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What Is This Alien Stuff On My Plants' Bark

Eddie Powell
Horticulture Extension Agent
Walton County
732 North 9th Street
Defuniak Springs, Fl   32433

Throughout the year I get many calls asking "what is this mossy-like stuff growing on my landscape plant's bark?" For the most part the calls are in the spring time when people have come out of hibernation from the winter and see their landscape plants covered with alien-looking growth. Well I am here to say it is not alien, though it may look like it is. These are lichens.

Lichens on Bradford pear tree bark Photo Credits: Eddie Powell

Lichens often get mistaken for some unusual fungus that is killing their trees. However lichens are not single organisms, but rather a combination of two organisms that live together in a beneficial way. There are over 20,000 different types of lichens found in nature. Lichens consist of a fungus and cannot survive on its own; therefore, the fungus is more dependent upon its algae partner which produces enough food for both to survive. Lichens are also very different from plants because they can survive a complete loss of water. During this time, brittle pieces that flake off can later grow into new lichens. When moisture becomes available again, the lichen absorbs water and returns to their fleshy form. So with this stated, the lichens growing on trees and shrubs are not parasites and do not harm the plants in any way. Lichens use plants as support structures to become established.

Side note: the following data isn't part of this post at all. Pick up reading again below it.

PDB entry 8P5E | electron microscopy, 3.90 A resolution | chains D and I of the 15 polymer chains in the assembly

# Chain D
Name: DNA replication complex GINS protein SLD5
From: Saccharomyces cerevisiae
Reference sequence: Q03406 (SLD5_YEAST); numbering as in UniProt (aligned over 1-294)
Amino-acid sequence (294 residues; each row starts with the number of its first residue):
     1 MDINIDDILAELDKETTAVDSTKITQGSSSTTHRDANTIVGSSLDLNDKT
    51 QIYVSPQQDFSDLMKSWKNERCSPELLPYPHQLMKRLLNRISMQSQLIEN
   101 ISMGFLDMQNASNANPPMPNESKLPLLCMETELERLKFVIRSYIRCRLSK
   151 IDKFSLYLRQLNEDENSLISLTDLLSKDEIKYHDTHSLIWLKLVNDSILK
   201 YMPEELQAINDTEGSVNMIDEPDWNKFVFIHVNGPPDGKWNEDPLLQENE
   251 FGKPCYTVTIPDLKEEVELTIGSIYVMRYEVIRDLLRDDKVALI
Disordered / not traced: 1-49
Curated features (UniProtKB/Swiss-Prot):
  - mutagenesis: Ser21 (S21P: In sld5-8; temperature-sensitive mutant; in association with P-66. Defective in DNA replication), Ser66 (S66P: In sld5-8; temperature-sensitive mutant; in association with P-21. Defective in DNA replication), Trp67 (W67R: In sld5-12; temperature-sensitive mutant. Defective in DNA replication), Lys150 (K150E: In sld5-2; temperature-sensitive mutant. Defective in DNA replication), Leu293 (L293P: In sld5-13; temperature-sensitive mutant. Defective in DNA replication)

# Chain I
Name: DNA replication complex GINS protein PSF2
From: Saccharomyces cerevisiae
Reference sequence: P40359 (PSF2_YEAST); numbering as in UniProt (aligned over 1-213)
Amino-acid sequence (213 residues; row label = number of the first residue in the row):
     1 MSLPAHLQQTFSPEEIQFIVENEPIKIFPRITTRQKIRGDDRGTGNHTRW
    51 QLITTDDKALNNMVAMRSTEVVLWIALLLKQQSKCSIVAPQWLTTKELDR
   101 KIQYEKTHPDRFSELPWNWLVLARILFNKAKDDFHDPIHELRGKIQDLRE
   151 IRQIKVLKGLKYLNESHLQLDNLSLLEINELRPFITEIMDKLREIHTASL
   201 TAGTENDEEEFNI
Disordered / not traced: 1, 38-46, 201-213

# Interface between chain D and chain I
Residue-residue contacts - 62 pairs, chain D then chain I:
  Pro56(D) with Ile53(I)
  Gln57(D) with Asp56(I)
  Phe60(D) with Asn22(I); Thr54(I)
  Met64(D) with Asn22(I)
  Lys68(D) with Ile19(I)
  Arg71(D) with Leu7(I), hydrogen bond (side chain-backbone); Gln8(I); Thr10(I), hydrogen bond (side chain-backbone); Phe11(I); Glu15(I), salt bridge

There are four different forms of lichens found, crustose (crust-like, growing tight against the substrate), squamulose (tightly clustered and slightly flattened pebble-like units), foliose (leaf like, with flat sheets of tissue not tightly bound), and fruticose (free-standing branching tubes). Colors range from white to gray, green, red, yellow, and black. Lichens commonly found in our area are in the crustose, foliose, or fruticose form, and are white, gray, or gray-green in color.

Because lichens produce chemicals, they have very few natural predators. However, the most serious threat to lichens is air pollution. Most lichens will not grow in a polluted atmosphere and therefore you should be glad to see lichen here or there in your yard, as this is an indication that the air is relatively clean.